CSA still only serves a small minority of families. In my local market of Pittsburgh, I estimate that 5,000 CSA shares are sold per season in a metro area of 988,000 households. That means only 0.5% of households in this region buy a CSA each year. What a huge opportunity for growth! Of course, we won’t convince everyone to buy a CSA share. That’s fine, but even if CSAs grow membership by 10x, that’s still only 5% of households. I believe that we can get there, but it will not be easy.
As I have discussed in the past, big business has noticed the success of CSA. CSA is beset with competition from alternatives for access to local, fresh food like farmers markets, grocery stores, grocery delivery concepts, and more. I covered this in more detail in my article WILL BLUE APRON (AND OTHER MEAL KIT DELIVERY) REPLACE CSA FARMS?
Exactly 30 years from the founding season of CSA in the United States, I think we are at an inflection point. Anecdotally, many farms are reporting declining CSA sales, though I should note that this decline has not yet shown up in our data.
Will CSA exist in its current form in 5 or 10 years? I honestly don’t know. I think it could easily go either way: CSA could grow substantially or membership may continue to shrivel.
I want to make sure that CSA does thrive because I love what CSA does for farmers and for eaters — and CSA is a big part of what we do at Small Farm Central and Member Assembler! With this goal, I’ve spent the last six months digging into the research and doing 1-on-1 interviews with eaters to understand how we can reinvigorate the CSA model.
Retention is Key
Over the past couple of years, here at Small Farm Central, we have compiled the CSA Farming Annual Report and one of the most interesting findings of this report is the average retention rate of CSA members from one season to the next. In 2014 it was 45.2% and in 2015 it was 46.1%.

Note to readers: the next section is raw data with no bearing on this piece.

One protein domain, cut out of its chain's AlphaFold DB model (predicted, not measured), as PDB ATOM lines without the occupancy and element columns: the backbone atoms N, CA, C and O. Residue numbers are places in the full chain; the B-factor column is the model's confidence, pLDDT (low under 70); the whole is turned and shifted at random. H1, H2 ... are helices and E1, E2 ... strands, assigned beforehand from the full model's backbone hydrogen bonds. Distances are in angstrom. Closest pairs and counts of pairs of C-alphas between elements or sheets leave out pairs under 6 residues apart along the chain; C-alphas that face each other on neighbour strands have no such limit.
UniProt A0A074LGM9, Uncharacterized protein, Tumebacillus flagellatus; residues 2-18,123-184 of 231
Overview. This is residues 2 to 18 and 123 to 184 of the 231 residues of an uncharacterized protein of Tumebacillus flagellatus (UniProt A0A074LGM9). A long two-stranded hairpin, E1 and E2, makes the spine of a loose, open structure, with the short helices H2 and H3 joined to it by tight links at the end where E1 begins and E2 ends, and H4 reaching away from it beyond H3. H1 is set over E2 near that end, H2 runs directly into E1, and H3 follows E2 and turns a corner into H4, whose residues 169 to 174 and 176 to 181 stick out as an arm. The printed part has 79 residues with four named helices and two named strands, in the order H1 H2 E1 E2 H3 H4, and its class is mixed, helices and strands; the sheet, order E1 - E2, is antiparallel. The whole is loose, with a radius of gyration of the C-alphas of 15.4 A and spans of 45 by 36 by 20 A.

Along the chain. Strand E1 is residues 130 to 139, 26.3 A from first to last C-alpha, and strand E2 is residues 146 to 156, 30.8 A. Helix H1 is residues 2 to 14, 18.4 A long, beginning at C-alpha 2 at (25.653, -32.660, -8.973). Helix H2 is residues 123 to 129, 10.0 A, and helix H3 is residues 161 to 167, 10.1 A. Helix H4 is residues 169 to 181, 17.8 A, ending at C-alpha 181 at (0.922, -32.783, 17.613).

It took a while for me to recognize this as a huge issue, but I now see that it points to a profound disconnect between what a CSA customer thought they were going to get and what they got. Certainly, you will never retain 100% of your customers. People move, money gets tight, they try another CSA, but if your CSA is churning through half of your customers each year, you have a huge problem. Your business is on fire.
With a low retention rate, a CSA will have trouble maintaining membership, let alone growing membership to the desired scale. To me, it is about profitability. A high retention rate makes the life of the CSA farmer easier in marketing, it points to a happy customer base who will recommend the farm, and it creates conditions where farm profitability may exist.
Think of this: a new member has a huge hurdle to jump to join a CSA. They need to hear about the CSA model, then they research different CSA farms in their area, then they look to see which ones deliver near them, then they need to understand the model and which share type makes the most sense for their family, and finally then they need to reach for their credit card and make a commitment. So, clearly most potential customers never get to that last step. The ones that do are fully sold and fully committed to the idea.
Now they go through a full season and it doesn’t work for them for one reason or another (I’ll talk about this later in this article) and they cancel. What a tragedy for the farm and for CSA in general! We’ve lost another customer who likely will not come back to CSA.